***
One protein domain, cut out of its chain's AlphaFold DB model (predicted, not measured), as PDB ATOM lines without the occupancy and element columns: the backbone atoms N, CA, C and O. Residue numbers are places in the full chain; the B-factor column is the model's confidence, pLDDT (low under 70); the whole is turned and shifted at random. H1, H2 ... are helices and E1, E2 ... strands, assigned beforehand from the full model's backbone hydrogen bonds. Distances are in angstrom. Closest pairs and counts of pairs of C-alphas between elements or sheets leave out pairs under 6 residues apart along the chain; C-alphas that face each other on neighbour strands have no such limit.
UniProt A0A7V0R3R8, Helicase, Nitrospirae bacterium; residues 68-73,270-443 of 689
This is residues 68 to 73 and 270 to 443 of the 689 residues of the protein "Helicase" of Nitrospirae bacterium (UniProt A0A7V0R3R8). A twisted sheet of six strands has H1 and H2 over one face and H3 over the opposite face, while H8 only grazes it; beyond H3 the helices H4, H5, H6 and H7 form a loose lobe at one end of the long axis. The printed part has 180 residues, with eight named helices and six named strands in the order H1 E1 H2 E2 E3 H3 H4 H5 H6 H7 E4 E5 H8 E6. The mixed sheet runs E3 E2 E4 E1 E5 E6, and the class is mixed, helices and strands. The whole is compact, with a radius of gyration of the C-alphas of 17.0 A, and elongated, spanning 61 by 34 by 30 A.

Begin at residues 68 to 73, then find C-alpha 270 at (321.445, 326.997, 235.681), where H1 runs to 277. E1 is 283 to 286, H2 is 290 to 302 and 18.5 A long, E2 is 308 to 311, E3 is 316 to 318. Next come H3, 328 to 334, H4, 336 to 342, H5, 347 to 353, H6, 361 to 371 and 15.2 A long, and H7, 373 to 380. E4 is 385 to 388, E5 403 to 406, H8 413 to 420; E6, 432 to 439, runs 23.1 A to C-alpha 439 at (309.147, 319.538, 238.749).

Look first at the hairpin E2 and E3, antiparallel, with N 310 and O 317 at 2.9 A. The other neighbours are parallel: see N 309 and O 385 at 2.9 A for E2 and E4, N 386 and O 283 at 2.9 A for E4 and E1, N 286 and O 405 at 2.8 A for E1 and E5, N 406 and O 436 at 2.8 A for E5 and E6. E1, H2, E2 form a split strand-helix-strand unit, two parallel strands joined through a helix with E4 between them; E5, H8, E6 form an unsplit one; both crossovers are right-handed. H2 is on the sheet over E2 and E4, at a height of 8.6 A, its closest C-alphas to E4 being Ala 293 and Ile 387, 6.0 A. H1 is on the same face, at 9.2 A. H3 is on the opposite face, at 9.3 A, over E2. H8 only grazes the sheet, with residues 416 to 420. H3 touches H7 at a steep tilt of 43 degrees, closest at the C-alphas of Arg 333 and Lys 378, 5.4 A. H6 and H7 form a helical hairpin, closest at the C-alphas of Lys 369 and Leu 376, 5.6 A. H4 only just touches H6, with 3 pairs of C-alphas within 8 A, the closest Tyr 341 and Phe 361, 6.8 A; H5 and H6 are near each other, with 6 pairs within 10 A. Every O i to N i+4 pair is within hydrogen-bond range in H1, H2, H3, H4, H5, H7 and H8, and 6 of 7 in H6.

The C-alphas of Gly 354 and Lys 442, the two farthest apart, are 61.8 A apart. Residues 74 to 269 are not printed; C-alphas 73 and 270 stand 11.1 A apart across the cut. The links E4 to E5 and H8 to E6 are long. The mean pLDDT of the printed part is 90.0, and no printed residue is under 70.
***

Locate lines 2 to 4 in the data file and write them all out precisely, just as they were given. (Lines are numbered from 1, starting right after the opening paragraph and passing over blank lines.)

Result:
This is residues 68 to 73 and 270 to 443 of the 689 residues of the protein "Helicase" of Nitrospirae bacterium (UniProt A0A7V0R3R8). A twisted sheet of six strands has H1 and H2 over one face and H3 over the opposite face, while H8 only grazes it; beyond H3 the helices H4, H5, H6 and H7 form a loose lobe at one end of the long axis. The printed part has 180 residues, with eight named helices and six named strands in the order H1 E1 H2 E2 E3 H3 H4 H5 H6 H7 E4 E5 H8 E6. The mixed sheet runs E3 E2 E4 E1 E5 E6, and the class is mixed, helices and strands. The whole is compact, with a radius of gyration of the C-alphas of 17.0 A, and elongated, spanning 61 by 34 by 30 A.

Begin at residues 68 to 73, then find C-alpha 270 at (321.445, 326.997, 235.681), where H1 runs to 277. E1 is 283 to 286, H2 is 290 to 302 and 18.5 A long, E2 is 308 to 311, E3 is 316 to 318. Next come H3, 328 to 334, H4, 336 to 342, H5, 347 to 353, H6, 361 to 371 and 15.2 A long, and H7, 373 to 380. E4 is 385 to 388, E5 403 to 406, H8 413 to 420; E6, 432 to 439, runs 23.1 A to C-alpha 439 at (309.147, 319.538, 238.749).

Look first at the hairpin E2 and E3, antiparallel, with N 310 and O 317 at 2.9 A. The other neighbours are parallel: see N 309 and O 385 at 2.9 A for E2 and E4, N 386 and O 283 at 2.9 A for E4 and E1, N 286 and O 405 at 2.8 A for E1 and E5, N 406 and O 436 at 2.8 A for E5 and E6. E1, H2, E2 form a split strand-helix-strand unit, two parallel strands joined through a helix with E4 between them; E5, H8, E6 form an unsplit one; both crossovers are right-handed. H2 is on the sheet over E2 and E4, at a height of 8.6 A, its closest C-alphas to E4 being Ala 293 and Ile 387, 6.0 A. H1 is on the same face, at 9.2 A. H3 is on the opposite face, at 9.3 A, over E2. H8 only grazes the sheet, with residues 416 to 420. H3 touches H7 at a steep tilt of 43 degrees, closest at the C-alphas of Arg 333 and Lys 378, 5.4 A. H6 and H7 form a helical hairpin, closest at the C-alphas of Lys 369 and Leu 376, 5.6 A. H4 only just touches H6, with 3 pairs of C-alphas within 8 A, the closest Tyr 341 and Phe 361, 6.8 A; H5 and H6 are near each other, with 6 pairs within 10 A. Every O i to N i+4 pair is within hydrogen-bond range in H1, H2, H3, H4, H5, H7 and H8, and 6 of 7 in H6.